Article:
COVID-19 , Communicable Diseases , Hematopoietic Stem Cell Transplantation , Humans , Male , Child , Female , Transplantation, Homologous , Prospective Studies , Bone Marrow , COVID-19 Testing , Cough/etiology , COVID-19/etiology , SARS-CoV-2 , Hematopoietic Stem Cell Transplantation/adverse effects , Risk Factors , Disease Progression , Communicable Diseases/etiology
10.
Zhonghua Yu Fang Yi Xue Za Zhi ; 57(3): 309-317, 2023 Mar 06.
Article in Chinese | MEDLINE | ID: covidwho-2254857

ABSTRACT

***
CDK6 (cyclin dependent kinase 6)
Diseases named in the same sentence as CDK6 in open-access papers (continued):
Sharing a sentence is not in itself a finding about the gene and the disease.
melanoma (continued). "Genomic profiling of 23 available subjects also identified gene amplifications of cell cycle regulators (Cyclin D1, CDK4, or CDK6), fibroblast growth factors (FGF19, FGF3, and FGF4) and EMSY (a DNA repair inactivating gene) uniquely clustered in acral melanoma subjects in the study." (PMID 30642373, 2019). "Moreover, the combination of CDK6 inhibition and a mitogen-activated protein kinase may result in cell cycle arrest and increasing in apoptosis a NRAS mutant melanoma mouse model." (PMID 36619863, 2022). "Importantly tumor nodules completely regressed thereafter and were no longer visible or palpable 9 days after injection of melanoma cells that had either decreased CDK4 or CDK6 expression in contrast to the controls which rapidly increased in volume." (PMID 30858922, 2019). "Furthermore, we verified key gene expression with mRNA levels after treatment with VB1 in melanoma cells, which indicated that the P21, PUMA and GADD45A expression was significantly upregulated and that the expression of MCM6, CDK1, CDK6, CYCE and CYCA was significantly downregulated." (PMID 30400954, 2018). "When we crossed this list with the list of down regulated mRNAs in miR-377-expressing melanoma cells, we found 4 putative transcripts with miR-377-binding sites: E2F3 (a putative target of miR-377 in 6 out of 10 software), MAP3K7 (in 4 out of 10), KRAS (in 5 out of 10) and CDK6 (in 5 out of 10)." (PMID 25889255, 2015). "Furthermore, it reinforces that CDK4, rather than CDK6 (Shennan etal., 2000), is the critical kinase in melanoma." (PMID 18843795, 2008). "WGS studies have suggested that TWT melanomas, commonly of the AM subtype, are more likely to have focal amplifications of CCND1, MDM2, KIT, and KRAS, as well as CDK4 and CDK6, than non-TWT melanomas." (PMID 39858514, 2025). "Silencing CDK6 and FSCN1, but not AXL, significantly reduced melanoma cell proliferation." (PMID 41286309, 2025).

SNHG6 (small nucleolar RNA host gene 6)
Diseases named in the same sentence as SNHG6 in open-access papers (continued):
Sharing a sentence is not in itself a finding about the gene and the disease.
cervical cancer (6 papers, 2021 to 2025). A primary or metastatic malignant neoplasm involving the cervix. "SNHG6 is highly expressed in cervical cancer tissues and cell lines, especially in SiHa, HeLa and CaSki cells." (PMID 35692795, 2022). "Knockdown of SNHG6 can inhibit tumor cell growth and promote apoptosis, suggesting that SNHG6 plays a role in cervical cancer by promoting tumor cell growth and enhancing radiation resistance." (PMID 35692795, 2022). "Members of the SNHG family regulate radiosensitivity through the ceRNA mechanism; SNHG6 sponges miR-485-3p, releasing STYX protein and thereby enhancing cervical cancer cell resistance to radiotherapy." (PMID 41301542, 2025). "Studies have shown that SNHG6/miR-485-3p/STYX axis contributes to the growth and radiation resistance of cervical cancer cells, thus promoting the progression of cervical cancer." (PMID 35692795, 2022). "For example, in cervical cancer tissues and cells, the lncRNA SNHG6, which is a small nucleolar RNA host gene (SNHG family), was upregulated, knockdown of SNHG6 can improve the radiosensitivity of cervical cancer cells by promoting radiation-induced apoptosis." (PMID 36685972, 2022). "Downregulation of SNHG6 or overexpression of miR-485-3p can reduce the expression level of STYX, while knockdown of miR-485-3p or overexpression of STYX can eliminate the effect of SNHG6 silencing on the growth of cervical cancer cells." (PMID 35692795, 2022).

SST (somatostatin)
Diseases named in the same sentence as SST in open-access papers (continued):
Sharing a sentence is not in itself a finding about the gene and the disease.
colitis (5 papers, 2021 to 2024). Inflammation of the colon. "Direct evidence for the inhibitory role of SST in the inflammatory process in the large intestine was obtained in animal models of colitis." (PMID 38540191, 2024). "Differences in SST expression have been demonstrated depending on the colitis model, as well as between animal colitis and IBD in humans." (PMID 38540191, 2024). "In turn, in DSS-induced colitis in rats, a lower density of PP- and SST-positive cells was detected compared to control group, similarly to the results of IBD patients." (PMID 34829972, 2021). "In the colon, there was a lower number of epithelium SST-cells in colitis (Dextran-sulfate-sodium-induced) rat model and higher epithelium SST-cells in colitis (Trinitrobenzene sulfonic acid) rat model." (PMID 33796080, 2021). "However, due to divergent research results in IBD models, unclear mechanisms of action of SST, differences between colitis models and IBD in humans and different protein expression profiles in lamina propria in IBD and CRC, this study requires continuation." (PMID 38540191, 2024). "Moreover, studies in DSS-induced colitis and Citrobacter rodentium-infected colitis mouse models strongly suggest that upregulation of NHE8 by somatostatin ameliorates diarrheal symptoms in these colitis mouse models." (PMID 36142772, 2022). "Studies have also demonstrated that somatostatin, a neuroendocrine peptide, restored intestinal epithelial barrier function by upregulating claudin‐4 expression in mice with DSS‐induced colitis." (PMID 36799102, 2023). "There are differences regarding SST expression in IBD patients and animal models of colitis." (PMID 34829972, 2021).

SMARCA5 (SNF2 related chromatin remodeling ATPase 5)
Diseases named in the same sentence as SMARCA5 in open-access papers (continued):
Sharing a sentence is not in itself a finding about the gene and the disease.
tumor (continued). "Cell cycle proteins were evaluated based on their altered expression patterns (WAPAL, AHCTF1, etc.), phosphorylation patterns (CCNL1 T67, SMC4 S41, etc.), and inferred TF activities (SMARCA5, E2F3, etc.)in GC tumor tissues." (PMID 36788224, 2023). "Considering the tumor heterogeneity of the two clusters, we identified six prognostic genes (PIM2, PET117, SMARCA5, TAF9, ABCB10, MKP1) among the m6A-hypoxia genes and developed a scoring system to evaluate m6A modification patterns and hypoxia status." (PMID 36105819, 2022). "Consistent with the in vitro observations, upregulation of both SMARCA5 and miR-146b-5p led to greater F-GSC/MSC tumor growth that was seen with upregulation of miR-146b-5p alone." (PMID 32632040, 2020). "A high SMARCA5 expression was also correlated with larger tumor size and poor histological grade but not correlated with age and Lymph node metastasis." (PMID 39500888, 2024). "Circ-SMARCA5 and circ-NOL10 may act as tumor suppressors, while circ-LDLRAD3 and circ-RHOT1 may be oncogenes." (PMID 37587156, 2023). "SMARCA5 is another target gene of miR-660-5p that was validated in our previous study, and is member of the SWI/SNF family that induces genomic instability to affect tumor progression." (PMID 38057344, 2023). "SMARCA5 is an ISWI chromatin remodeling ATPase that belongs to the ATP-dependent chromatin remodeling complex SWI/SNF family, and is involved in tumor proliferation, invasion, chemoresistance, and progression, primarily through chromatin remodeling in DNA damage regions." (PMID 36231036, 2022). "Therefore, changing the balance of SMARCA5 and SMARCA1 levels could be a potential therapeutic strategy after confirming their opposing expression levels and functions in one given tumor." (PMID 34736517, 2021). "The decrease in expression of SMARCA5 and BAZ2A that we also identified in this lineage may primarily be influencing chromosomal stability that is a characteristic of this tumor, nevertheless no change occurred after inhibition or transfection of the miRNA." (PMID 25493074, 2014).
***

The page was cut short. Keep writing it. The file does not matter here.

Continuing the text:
An epidemic outbreak of the corona virus disease 2019(COVID-19) Omicron variant occurred in most regions of China. Children are susceptible to COVID-19 and the vast majority of them suffer from upper respiratory tract infection. Cough is one of the most common symptoms. COVID-19 infection related cough includes acute cough, persistent cough and chronic cough, and children with original chronic cough or chronic lung disease can also induce or aggravate symptom of cough after infection, which has a great impact on children's physical and mental health. The treatment for COVID-19 infection related cough vary with the etiology. Improper treatment would delay the patient's condition and increase adverse drug reaction. Currently, there is no guideline or consensus on the diagnosis and treatment of COVID-19 infection related cough in children in China, therefore this consensus is drafted. Referring to the latest international research and the diagnostic and therapeutic strategy for COVID-19 infection (Tenth Edition For Trial Implementation), and combining with clinical diagnosis and treatment experience,the consensus elaborates the pathogenesis and etiology of COVID-19 infection related cough, the use of cough relievers and expectorants, as well as the key points of diagnosis and treatment of different etiological factors. It is expected to provide specific and feasible guidance scheme for pediatricians, general practitioners and clinical pharmacists.